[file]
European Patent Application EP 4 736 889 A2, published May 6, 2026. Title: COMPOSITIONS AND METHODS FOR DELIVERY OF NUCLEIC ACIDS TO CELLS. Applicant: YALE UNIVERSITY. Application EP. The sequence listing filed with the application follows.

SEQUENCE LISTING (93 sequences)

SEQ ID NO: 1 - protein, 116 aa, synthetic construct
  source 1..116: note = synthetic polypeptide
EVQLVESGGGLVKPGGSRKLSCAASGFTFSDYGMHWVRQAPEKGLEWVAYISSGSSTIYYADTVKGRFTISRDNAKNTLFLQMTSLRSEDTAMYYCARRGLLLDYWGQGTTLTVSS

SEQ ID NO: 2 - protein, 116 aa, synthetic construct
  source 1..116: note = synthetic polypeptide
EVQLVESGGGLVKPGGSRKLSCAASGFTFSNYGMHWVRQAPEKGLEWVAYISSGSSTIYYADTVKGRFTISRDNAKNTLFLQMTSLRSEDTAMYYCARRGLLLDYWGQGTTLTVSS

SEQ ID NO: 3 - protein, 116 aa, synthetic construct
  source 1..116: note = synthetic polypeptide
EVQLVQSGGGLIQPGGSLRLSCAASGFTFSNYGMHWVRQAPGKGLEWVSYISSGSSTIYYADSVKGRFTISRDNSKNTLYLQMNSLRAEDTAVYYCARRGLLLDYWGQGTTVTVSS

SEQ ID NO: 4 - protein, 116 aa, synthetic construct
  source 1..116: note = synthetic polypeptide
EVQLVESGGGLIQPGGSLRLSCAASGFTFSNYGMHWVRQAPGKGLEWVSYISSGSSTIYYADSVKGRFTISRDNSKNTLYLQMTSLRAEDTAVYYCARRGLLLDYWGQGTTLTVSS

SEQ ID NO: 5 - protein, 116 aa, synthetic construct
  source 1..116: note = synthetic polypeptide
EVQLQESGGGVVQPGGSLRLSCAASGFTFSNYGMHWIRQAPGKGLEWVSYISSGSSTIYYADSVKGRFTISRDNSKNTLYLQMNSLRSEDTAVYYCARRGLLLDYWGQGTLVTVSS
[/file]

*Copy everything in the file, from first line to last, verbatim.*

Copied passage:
European Patent Application EP 4 736 889 A2, published May 6, 2026. Title: COMPOSITIONS AND METHODS FOR DELIVERY OF NUCLEIC ACIDS TO CELLS. Applicant: YALE UNIVERSITY. Application EP. The sequence listing filed with the application follows.

SEQUENCE LISTING (93 sequences)

SEQ ID NO: 1 - protein, 116 aa, synthetic construct
  source 1..116: note = synthetic polypeptide
EVQLVESGGGLVKPGGSRKLSCAASGFTFSDYGMHWVRQAPEKGLEWVAYISSGSSTIYYADTVKGRFTISRDNAKNTLFLQMTSLRSEDTAMYYCARRGLLLDYWGQGTTLTVSS

SEQ ID NO: 2 - protein, 116 aa, synthetic construct
  source 1..116: note = synthetic polypeptide
EVQLVESGGGLVKPGGSRKLSCAASGFTFSNYGMHWVRQAPEKGLEWVAYISSGSSTIYYADTVKGRFTISRDNAKNTLFLQMTSLRSEDTAMYYCARRGLLLDYWGQGTTLTVSS

SEQ ID NO: 3 - protein, 116 aa, synthetic construct
  source 1..116: note = synthetic polypeptide
EVQLVQSGGGLIQPGGSLRLSCAASGFTFSNYGMHWVRQAPGKGLEWVSYISSGSSTIYYADSVKGRFTISRDNSKNTLYLQMNSLRAEDTAVYYCARRGLLLDYWGQGTTVTVSS

SEQ ID NO: 4 - protein, 116 aa, synthetic construct
  source 1..116: note = synthetic polypeptide
EVQLVESGGGLIQPGGSLRLSCAASGFTFSNYGMHWVRQAPGKGLEWVSYISSGSSTIYYADSVKGRFTISRDNSKNTLYLQMTSLRAEDTAVYYCARRGLLLDYWGQGTTLTVSS

SEQ ID NO: 5 - protein, 116 aa, synthetic construct
  source 1..116: note = synthetic polypeptide
EVQLQESGGGVVQPGGSLRLSCAASGFTFSNYGMHWIRQAPGKGLEWVSYISSGSSTIYYADSVKGRFTISRDNSKNTLYLQMNSLRSEDTAVYYCARRGLLLDYWGQGTLVTVSS